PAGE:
The “Children of the Sky,” sad to say, are growing up into the Adults Stuck on the Ground.
Much of the appeal of the first novel lay in its sheer scope. A Fire Upon the Deep ranged across half the Milky Way galaxy. The Children of the Sky spans barely half a planet. And despite some captivating fauna, including the doglike Tines who exhibit human-level intelligence and can communicate telepathically when formed into packs, Tines World is not sufficiently different from Earth.
The planet has arctic and tropical regions as well as the four usual seasons, meaning it revolves like Earth on a tilted axis as it orbits its sun. The Tines’ Domain, ruled by a queen pack named Woodcarver, is located in the western portion of a North America-like continent with an East Coast run by a crazy wheeler-dealer pack of Tines named Tycoon, a sort of canine Sam Walton with obsessive-compulsive disorder.
When last we left our heroes, Ravna’s lover, Pham Nuwen, a reconstructed warrior of the Qeng Ho caste, had died invoking something called the Countermeasure to save Tines World from the Blight, an interstellar computer intelligence ravaging civilizations across the galaxy. Since the Milky Way is divided into zones where faster-than-light space travel and communication are impossible closer to the galactic core, the Countermeasure vastly expanded the galaxy’s “Slow Zone” to include Tines World and trap the oncoming Blighter fleet some 30 light years away.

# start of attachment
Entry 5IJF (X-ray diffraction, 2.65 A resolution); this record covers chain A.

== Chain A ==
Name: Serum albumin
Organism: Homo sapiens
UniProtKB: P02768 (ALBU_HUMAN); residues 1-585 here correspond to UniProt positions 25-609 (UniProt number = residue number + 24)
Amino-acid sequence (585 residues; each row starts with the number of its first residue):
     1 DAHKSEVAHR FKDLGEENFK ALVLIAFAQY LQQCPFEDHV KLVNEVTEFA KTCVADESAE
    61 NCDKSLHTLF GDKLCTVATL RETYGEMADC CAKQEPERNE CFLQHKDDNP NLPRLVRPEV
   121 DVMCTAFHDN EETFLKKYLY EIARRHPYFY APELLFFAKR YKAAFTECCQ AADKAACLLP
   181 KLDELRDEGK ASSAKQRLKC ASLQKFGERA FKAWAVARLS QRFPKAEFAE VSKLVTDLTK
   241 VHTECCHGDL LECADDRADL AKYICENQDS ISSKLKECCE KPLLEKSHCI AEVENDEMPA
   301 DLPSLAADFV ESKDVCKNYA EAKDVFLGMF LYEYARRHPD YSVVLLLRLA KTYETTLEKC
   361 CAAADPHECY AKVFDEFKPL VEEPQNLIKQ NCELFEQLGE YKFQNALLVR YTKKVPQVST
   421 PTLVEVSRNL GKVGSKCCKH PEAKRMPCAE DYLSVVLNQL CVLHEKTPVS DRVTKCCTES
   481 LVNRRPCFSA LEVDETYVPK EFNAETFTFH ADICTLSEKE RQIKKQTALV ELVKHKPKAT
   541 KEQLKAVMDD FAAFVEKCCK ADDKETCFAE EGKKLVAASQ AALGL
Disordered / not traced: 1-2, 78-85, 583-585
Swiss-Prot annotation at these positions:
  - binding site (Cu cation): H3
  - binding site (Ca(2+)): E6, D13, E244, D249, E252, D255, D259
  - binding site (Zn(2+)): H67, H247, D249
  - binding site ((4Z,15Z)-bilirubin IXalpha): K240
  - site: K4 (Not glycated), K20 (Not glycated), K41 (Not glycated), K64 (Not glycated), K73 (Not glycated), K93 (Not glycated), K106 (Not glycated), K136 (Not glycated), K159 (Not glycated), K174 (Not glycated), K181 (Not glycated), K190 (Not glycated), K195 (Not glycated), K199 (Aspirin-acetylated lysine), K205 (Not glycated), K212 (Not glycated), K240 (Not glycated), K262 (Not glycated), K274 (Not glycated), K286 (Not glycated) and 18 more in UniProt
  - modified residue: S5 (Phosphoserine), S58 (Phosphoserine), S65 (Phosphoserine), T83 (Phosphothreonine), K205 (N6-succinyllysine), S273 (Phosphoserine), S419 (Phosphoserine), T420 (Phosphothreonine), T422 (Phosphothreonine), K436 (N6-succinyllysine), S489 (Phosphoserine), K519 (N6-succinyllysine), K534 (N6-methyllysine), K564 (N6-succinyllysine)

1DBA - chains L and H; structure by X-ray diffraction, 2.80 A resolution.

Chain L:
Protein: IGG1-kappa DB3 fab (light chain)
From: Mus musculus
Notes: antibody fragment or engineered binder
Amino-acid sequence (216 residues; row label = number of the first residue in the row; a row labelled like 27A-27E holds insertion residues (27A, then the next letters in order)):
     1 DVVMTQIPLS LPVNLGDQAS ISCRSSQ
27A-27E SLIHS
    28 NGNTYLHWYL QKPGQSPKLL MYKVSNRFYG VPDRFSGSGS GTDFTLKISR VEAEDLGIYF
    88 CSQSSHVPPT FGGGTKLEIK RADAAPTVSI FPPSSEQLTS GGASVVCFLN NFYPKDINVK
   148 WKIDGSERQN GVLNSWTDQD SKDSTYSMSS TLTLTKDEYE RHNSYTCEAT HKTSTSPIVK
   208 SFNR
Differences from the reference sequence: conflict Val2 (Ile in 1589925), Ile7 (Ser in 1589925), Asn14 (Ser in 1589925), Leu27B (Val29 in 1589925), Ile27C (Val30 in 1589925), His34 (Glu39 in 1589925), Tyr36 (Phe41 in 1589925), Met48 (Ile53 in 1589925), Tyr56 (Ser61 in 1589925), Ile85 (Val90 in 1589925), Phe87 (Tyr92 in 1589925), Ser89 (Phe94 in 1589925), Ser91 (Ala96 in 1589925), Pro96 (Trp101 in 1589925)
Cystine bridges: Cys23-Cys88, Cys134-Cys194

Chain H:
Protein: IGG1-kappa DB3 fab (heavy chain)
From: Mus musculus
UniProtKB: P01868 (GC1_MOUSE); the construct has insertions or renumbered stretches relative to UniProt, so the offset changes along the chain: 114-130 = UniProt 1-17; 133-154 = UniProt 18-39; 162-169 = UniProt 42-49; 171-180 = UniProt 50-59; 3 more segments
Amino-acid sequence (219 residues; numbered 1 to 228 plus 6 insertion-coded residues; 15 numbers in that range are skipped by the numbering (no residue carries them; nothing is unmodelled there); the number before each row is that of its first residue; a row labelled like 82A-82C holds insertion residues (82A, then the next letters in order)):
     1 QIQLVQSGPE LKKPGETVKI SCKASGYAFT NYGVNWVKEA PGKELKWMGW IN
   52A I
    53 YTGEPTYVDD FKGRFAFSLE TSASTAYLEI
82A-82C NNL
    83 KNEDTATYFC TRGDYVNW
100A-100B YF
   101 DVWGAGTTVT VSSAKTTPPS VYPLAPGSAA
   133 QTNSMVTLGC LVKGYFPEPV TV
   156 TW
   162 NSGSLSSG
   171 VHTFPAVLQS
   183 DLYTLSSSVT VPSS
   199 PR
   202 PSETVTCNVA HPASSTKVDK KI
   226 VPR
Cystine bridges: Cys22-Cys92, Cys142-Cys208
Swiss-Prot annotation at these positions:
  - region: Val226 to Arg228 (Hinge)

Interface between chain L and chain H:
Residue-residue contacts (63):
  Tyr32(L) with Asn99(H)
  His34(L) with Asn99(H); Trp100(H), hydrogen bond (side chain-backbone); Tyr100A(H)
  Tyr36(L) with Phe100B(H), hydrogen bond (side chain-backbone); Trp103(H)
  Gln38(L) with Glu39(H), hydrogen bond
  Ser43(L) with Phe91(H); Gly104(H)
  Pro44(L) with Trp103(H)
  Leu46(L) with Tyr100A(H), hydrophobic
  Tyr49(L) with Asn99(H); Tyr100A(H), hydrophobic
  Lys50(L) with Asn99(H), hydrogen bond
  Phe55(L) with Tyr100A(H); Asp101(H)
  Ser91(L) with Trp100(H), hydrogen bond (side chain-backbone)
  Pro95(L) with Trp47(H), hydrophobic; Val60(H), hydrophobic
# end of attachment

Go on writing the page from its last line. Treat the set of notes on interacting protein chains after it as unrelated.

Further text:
Now Ravna, the only adult human left on Tines World, has maybe a few centuries to raise the planet out of medievalism before the Blighter fleet recovers and attacks at near-light speeds. Meanwhile, the traitor pack Vendacious escapes and joins forces with Tycoon; someone steals the “radio cloaks” that dangerously empower packs to communicate telepathically over long distances; and a “Denier” cult, which casts doubt on the threat the Blight poses to humanity, is gaining strength among the Children.
The political intrigue, personal betrayal and twisting plot show promise, but Vinge handles them with about as much sophistication as a Heinlein young adult novel. Compared to most of his other work, this is Tine food.
READ: Vernor Vinge visits Powell’s Books at Cedar Hills Crossing, 3415 SW Cedar Hills Blvd., Beaverton, 226-4681. 7 pm Saturday, Oct. 15. Free.